Thursday, October 25, 2018
The golf ball at end of season
From up in my aerie, watching golf, I have found the people playing interesting enough, but I like the golf balls on their own the best.
It is late in the season, surely the last week or two for golf in Minnesota. The ever industrious grounds crew can no longer keep the leaves off the course, though they try. Pale brown golds pool up in the sand traps, and herds of scatter-brained leaves tumble together down the fairways and then back again.
Not too many golfers come through on a blustery Sunday. It's peaceful. And then a small white ball comes bounding down the greens. I don't even know why I see it among all the bright scudding leaves, the birds and the squirrels. But I do. Dispossessed of its initial impetus the little ball is, to me, on some journey of his own volition. The ball has its own life and purpose. It bounces into something more like a roll, climbs a little hill, then drops into the sand trap where it is lost in a pile of leaves. Will it ever be found again?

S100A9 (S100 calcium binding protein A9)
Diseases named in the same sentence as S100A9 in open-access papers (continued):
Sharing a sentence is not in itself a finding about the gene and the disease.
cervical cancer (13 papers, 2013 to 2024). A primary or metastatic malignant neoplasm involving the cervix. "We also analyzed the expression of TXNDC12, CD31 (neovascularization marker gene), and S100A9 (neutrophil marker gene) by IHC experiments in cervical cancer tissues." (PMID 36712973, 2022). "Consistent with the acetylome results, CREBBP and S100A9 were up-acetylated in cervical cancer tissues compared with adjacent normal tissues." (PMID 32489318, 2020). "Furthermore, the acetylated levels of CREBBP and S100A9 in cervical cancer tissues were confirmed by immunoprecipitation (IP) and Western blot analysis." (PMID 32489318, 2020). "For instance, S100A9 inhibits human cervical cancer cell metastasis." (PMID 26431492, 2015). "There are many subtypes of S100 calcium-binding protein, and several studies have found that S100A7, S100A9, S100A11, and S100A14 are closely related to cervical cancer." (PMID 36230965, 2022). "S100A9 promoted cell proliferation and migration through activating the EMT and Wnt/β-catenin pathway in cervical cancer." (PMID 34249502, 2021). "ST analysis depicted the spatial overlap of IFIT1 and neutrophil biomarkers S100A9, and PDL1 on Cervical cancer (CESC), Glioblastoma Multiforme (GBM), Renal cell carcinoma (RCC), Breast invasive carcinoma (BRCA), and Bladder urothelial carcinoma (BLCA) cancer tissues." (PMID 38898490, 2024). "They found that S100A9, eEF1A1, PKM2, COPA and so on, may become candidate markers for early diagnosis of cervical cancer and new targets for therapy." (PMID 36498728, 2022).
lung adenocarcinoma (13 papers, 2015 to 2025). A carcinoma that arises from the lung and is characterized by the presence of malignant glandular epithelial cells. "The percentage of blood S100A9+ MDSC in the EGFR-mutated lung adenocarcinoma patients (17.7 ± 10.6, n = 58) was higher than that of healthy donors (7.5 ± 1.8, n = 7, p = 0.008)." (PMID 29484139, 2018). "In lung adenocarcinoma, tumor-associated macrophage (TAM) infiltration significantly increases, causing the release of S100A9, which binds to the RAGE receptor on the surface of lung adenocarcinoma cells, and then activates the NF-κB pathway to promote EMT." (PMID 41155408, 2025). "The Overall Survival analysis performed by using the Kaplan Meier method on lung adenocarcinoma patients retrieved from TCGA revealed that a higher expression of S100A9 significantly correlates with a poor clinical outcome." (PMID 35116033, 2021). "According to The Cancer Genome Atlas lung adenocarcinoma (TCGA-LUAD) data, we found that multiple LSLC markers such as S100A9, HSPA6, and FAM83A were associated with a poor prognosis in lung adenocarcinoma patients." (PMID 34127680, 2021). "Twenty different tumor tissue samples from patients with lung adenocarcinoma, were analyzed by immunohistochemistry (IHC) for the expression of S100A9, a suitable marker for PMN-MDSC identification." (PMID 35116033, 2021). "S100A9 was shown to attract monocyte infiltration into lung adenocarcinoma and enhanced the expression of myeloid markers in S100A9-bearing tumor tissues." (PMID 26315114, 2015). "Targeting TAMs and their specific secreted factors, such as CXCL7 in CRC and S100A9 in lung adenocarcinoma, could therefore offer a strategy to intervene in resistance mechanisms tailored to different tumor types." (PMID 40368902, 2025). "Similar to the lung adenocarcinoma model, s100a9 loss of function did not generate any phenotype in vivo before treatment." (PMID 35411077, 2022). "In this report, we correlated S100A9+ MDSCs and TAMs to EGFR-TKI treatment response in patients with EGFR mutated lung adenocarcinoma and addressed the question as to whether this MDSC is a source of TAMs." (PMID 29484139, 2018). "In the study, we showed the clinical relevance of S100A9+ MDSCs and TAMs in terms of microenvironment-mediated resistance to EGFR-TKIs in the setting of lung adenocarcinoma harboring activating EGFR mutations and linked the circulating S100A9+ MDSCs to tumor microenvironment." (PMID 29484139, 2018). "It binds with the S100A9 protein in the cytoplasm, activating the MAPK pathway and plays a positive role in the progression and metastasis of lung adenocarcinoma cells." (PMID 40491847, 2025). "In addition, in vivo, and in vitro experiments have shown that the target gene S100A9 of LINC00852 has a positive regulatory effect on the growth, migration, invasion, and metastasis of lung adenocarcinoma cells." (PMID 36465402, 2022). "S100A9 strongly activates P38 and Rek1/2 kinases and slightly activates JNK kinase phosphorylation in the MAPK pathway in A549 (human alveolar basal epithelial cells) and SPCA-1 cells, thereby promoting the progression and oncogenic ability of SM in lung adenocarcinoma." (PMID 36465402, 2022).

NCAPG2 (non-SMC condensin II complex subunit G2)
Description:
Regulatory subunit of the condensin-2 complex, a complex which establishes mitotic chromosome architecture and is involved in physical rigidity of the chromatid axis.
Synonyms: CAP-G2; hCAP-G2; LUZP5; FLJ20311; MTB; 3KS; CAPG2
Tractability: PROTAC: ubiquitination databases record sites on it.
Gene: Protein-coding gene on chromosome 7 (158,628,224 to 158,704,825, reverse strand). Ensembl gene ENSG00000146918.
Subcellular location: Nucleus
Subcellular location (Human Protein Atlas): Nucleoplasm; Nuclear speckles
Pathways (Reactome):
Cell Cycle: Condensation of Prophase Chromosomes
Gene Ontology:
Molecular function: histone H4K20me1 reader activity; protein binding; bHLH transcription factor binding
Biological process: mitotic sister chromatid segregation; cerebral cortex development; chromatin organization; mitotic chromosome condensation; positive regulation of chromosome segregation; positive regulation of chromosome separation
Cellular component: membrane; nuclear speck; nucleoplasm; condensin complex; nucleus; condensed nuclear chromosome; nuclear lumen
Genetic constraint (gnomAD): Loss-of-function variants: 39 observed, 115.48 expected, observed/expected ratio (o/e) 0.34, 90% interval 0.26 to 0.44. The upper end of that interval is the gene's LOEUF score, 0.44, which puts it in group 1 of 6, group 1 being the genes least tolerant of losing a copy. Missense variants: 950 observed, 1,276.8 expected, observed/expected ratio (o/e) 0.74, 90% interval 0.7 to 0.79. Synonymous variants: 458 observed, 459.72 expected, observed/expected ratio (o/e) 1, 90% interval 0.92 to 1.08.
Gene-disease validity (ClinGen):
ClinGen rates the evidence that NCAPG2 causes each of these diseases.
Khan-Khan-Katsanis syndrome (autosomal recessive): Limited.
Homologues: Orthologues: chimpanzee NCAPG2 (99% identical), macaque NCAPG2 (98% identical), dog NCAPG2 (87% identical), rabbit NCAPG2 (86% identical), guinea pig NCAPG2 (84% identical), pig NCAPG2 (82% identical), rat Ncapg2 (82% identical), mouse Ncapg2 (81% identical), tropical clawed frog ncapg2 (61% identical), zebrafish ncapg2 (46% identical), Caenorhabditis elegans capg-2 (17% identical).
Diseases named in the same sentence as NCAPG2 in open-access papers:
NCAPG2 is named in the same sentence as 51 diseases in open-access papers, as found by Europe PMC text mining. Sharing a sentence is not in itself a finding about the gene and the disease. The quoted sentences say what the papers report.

Two more balls come looking for it. One rolls quietly and sweetly down the middle of the fairway, almost to the green. It looks left and right, but sees nothing. Another ball bounds off to the rough grass before the trees. It thinks "Wait, what just happened?" And then the search party is over and everything is quiet.
I look away. It is time for my wife and I to walk and get a coffee. I want to know how the story ends, but I fear that if I keep watching my little dream will be broken. People will enter into it and break the spell. Let the balls then lie there forever.